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Huge Wetlands Restoration Project Begins In Contra Costa County

MARTINEZ (KPIX 5) -- A massive wetlands restoration project getting underway in the East Bay aims to fix a longtime problem in Martinez.

On Tuesday, Contra Costa County approved an $11 million contract to restore the wetlands at the mouth of Walnut Creek.  It's the largest such project in the county's history. Officials say this time, they intend to do it right.

Back in the 1960s, the U.S. Army Corps of Engineers dredged and installed levees on Lower Walnut Creek in Martinez to create a flood-control channel deep enough for big ships to navigate.

But there has always been one problem.

"This area is like a sediment trap," said Tim Jensen, Assistant Chief Engineer with the Contra Costa County Flood Control and Water Conservation District.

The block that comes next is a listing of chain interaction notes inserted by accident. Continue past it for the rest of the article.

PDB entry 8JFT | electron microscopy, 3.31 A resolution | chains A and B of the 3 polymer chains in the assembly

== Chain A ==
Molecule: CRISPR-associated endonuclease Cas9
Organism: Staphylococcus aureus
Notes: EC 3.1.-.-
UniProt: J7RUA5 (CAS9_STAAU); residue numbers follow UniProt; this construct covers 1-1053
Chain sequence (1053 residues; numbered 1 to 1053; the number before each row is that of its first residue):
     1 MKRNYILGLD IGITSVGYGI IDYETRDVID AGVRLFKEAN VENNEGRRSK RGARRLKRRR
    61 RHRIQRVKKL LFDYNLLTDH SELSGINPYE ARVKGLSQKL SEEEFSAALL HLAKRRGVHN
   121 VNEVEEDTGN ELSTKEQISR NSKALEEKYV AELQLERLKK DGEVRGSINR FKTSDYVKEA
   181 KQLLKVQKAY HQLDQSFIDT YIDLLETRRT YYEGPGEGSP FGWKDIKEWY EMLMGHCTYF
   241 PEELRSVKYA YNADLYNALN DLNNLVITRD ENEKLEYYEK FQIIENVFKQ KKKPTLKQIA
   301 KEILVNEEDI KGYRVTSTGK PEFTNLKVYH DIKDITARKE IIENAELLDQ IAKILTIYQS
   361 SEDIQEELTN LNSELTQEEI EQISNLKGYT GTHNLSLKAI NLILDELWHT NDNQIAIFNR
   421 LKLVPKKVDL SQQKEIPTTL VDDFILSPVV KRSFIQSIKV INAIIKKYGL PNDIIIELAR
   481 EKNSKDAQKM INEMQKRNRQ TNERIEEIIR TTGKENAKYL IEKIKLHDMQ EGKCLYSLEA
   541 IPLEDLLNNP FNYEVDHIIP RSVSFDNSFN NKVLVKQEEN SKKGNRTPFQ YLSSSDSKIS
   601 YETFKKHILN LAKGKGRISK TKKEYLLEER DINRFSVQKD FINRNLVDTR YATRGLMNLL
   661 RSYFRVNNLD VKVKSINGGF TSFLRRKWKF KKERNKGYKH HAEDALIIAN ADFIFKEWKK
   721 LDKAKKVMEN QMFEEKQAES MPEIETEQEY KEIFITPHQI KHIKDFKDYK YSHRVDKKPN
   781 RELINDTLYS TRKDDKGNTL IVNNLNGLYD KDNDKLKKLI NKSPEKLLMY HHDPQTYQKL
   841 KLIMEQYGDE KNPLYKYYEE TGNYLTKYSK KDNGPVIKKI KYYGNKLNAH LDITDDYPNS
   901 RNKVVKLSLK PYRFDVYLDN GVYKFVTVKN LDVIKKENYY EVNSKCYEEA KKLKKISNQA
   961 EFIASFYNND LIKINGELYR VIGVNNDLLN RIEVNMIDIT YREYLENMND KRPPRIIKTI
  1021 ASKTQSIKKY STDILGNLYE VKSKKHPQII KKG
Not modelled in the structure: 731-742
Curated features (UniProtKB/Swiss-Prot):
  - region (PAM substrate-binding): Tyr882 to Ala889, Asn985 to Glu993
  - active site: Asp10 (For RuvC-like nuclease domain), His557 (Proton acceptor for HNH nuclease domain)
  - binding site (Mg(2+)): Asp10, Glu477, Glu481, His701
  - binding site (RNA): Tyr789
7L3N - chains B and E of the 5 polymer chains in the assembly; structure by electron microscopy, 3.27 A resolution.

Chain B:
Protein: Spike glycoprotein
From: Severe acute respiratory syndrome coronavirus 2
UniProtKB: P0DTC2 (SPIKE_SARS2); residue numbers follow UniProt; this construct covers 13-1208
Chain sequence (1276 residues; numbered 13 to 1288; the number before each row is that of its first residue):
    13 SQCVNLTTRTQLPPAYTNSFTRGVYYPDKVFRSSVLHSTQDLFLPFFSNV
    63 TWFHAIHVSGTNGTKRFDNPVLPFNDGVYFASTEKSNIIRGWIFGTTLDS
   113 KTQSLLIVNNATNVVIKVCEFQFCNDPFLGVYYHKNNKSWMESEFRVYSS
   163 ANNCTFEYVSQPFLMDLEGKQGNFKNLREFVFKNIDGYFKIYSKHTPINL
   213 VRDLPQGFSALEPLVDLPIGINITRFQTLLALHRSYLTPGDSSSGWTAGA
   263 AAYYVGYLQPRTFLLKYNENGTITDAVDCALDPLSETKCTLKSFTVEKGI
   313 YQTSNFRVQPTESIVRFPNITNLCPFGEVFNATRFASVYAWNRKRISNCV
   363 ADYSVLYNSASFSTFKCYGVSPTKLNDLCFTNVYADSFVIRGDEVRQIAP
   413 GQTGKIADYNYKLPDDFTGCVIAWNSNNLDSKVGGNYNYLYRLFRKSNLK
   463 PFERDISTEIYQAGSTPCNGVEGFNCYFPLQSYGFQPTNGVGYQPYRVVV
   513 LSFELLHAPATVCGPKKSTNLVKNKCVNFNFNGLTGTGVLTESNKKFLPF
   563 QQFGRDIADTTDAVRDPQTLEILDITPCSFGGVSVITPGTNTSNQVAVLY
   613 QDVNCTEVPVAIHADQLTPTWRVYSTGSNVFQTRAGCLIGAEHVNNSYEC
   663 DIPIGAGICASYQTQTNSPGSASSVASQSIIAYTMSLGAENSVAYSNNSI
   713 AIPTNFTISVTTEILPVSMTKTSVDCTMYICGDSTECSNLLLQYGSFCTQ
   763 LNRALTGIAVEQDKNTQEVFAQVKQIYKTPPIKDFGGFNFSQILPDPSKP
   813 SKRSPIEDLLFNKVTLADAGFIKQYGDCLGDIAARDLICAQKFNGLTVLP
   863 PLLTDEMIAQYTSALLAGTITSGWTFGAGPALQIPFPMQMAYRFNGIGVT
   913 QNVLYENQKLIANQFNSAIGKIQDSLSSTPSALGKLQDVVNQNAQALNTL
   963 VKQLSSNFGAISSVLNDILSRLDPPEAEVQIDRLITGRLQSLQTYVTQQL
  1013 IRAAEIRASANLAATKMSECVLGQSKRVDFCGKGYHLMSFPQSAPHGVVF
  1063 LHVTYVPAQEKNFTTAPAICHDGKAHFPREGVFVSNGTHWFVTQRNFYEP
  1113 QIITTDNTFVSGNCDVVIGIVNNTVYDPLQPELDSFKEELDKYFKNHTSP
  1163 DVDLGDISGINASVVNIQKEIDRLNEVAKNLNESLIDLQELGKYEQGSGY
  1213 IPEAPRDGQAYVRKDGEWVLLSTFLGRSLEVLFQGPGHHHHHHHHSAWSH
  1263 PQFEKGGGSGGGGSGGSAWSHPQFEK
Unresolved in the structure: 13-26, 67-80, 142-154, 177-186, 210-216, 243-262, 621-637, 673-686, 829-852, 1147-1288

This area where the creek empties into the Carquinez Strait collects silt from the Mt. Diablo watershed. Jensen told KPIX it is natural for water to spread out in flat areas, but the Army Corps kept trying to dredge a deep channel that would quickly fill back in.

"It was just getting very expensive," said Jensen. "They said, 'We've got to figure out another way to do this.' Uou know? Sure, it's a good project, but there's got to be a less environmentally damaging way to do it."

The county has now hired a company called Four M Contracting to widen out the flood control channel so it flows more naturally. The project will be done with state and federal funding, as well as money from Measure AA, a regional conservation initiative passed by Bay Area voters in 2016.

But officials also discovered there's lots of money available for wetland habitat creation, so the company will be doing that as well, increasing tidal flows, improving access for salmon and steelhead.

A partnership with the John Muir Land Trust will eventually provide public recreation including, hiking and bike trails, kayaking and birdwatching.  Jensen says they've learned a lot about achieving flood control without standing in the way of nature.

"It's the way it should have been done back then," he said.  "Just, the science wasn't there and the understanding of how to work with nature instead of against it, basically, is what they were doing.  Levees, dams…all those manmade facilities don't always do it right."

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